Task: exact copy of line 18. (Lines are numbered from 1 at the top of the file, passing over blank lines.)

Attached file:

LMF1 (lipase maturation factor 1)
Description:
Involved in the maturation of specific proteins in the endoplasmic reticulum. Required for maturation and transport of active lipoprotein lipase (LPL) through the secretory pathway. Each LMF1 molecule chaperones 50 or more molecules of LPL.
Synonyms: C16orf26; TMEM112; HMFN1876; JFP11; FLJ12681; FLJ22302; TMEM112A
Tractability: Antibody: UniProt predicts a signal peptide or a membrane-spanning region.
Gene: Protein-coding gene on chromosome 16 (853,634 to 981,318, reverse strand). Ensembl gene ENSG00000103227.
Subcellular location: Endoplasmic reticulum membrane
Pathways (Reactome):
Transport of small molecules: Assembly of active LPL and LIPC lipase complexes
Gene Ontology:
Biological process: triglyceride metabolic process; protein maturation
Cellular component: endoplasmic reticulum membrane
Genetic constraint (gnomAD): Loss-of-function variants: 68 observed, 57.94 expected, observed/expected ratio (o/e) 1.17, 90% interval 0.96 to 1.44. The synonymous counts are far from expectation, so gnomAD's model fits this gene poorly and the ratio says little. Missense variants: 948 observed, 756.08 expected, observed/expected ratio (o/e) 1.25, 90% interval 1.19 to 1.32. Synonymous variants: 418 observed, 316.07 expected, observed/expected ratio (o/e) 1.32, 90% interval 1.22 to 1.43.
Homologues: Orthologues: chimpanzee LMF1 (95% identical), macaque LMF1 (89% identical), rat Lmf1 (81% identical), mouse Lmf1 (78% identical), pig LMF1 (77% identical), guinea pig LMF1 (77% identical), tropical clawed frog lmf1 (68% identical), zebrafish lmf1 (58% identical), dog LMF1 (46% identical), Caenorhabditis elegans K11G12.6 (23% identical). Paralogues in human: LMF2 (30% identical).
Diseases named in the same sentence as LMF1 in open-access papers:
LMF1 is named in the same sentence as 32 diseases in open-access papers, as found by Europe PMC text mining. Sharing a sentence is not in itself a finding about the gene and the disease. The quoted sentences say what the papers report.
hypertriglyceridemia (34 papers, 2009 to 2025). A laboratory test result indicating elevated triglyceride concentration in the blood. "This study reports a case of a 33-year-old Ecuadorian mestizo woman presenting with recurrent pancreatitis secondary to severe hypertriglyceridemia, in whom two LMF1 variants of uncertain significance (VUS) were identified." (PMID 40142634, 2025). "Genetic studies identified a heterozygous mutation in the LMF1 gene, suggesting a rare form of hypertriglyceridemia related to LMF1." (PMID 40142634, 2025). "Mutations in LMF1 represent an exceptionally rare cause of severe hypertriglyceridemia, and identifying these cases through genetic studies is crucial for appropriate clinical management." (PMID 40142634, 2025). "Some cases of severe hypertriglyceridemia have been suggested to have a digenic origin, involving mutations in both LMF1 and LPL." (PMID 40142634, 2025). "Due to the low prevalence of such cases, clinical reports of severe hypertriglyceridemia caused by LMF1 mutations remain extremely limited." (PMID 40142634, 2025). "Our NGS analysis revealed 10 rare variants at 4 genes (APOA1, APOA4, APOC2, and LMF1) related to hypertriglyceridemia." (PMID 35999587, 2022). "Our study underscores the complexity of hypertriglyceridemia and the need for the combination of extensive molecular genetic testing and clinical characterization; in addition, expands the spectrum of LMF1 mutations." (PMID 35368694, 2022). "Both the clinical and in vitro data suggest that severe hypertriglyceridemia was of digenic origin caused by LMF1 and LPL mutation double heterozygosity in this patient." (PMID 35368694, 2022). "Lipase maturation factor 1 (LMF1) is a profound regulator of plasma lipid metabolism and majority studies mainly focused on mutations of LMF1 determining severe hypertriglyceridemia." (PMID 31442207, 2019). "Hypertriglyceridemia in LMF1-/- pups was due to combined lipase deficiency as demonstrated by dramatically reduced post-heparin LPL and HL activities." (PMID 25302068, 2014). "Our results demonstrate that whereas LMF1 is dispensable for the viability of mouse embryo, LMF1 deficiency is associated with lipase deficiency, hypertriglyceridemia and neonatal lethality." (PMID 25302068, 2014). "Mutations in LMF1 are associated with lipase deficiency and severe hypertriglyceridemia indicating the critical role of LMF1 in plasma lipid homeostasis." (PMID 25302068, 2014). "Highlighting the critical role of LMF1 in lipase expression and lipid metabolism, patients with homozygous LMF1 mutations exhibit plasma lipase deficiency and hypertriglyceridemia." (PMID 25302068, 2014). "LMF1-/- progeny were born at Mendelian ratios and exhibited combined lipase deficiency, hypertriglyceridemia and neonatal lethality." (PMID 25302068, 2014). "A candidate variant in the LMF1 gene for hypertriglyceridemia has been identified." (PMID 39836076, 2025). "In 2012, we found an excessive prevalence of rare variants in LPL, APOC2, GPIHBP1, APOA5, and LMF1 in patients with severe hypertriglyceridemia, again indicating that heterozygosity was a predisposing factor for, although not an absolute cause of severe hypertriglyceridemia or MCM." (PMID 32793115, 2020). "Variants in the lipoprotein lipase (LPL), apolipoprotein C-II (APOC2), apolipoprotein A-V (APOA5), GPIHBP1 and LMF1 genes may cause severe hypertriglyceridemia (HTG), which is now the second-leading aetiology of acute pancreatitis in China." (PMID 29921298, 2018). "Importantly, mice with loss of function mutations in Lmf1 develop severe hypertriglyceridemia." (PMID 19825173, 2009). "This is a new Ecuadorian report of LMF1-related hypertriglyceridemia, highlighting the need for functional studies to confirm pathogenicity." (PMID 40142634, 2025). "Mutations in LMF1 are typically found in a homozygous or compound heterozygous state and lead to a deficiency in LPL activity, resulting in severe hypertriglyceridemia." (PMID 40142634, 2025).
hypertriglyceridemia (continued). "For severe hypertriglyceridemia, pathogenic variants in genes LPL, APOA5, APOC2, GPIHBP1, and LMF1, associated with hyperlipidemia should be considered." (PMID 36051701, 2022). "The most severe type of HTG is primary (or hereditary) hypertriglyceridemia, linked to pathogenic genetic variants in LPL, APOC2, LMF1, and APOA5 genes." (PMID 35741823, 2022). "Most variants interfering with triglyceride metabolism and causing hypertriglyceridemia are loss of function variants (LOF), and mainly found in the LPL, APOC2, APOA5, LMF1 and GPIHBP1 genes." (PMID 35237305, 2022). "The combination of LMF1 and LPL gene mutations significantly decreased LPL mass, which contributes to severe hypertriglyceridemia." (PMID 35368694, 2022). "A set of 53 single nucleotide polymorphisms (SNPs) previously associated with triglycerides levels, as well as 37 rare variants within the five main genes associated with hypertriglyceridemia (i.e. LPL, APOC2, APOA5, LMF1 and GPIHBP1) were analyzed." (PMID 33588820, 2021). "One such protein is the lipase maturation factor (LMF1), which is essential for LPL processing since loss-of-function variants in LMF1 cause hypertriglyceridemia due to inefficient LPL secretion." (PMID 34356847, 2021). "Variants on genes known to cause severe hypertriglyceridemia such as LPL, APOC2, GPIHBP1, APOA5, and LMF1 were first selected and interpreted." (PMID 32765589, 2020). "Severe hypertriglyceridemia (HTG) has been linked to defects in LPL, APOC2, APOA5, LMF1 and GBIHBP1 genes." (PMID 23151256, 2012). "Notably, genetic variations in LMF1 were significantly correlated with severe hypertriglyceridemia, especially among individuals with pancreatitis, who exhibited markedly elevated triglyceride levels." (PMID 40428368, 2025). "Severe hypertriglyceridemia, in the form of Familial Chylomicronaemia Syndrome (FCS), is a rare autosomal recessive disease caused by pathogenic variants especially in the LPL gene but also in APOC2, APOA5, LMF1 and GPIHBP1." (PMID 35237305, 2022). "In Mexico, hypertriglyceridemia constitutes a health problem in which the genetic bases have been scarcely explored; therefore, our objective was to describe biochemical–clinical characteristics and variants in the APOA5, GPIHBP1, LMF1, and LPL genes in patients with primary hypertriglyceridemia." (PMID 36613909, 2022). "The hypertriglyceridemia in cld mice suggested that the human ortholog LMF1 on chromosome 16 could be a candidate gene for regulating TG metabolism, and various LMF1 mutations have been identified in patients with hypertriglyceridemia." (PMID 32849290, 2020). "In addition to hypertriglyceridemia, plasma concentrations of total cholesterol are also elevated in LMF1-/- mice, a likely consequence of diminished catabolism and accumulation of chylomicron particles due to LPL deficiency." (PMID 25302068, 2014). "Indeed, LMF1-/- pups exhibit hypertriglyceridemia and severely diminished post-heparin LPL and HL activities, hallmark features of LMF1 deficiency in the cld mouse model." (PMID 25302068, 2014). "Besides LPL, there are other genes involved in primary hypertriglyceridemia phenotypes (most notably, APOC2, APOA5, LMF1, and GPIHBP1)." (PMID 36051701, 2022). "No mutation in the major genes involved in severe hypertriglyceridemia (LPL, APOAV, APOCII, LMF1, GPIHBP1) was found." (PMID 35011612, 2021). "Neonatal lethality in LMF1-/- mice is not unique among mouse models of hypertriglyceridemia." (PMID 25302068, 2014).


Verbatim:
hypertriglyceridemia (continued). "For severe hypertriglyceridemia, pathogenic variants in genes LPL, APOA5, APOC2, GPIHBP1, and LMF1, associated with hyperlipidemia should be considered." (PMID 36051701, 2022). "The most severe type of HTG is primary (or hereditary) hypertriglyceridemia, linked to pathogenic genetic variants in LPL, APOC2, LMF1, and APOA5 genes." (PMID 35741823, 2022). "Most variants interfering with triglyceride metabolism and causing hypertriglyceridemia are loss of function variants (LOF), and mainly found in the LPL, APOC2, APOA5, LMF1 and GPIHBP1 genes." (PMID 35237305, 2022). "The combination of LMF1 and LPL gene mutations significantly decreased LPL mass, which contributes to severe hypertriglyceridemia." (PMID 35368694, 2022). "A set of 53 single nucleotide polymorphisms (SNPs) previously associated with triglycerides levels, as well as 37 rare variants within the five main genes associated with hypertriglyceridemia (i.e. LPL, APOC2, APOA5, LMF1 and GPIHBP1) were analyzed." (PMID 33588820, 2021). "One such protein is the lipase maturation factor (LMF1), which is essential for LPL processing since loss-of-function variants in LMF1 cause hypertriglyceridemia due to inefficient LPL secretion." (PMID 34356847, 2021). "Variants on genes known to cause severe hypertriglyceridemia such as LPL, APOC2, GPIHBP1, APOA5, and LMF1 were first selected and interpreted." (PMID 32765589, 2020). "Severe hypertriglyceridemia (HTG) has been linked to defects in LPL, APOC2, APOA5, LMF1 and GBIHBP1 genes." (PMID 23151256, 2012). "Notably, genetic variations in LMF1 were significantly correlated with severe hypertriglyceridemia, especially among individuals with pancreatitis, who exhibited markedly elevated triglyceride levels." (PMID 40428368, 2025). "Severe hypertriglyceridemia, in the form of Familial Chylomicronaemia Syndrome (FCS), is a rare autosomal recessive disease caused by pathogenic variants especially in the LPL gene but also in APOC2, APOA5, LMF1 and GPIHBP1." (PMID 35237305, 2022). "In Mexico, hypertriglyceridemia constitutes a health problem in which the genetic bases have been scarcely explored; therefore, our objective was to describe biochemical–clinical characteristics and variants in the APOA5, GPIHBP1, LMF1, and LPL genes in patients with primary hypertriglyceridemia." (PMID 36613909, 2022). "The hypertriglyceridemia in cld mice suggested that the human ortholog LMF1 on chromosome 16 could be a candidate gene for regulating TG metabolism, and various LMF1 mutations have been identified in patients with hypertriglyceridemia." (PMID 32849290, 2020). "In addition to hypertriglyceridemia, plasma concentrations of total cholesterol are also elevated in LMF1-/- mice, a likely consequence of diminished catabolism and accumulation of chylomicron particles due to LPL deficiency." (PMID 25302068, 2014). "Indeed, LMF1-/- pups exhibit hypertriglyceridemia and severely diminished post-heparin LPL and HL activities, hallmark features of LMF1 deficiency in the cld mouse model." (PMID 25302068, 2014). "Besides LPL, there are other genes involved in primary hypertriglyceridemia phenotypes (most notably, APOC2, APOA5, LMF1, and GPIHBP1)." (PMID 36051701, 2022). "No mutation in the major genes involved in severe hypertriglyceridemia (LPL, APOAV, APOCII, LMF1, GPIHBP1) was found." (PMID 35011612, 2021). "Neonatal lethality in LMF1-/- mice is not unique among mouse models of hypertriglyceridemia." (PMID 25302068, 2014).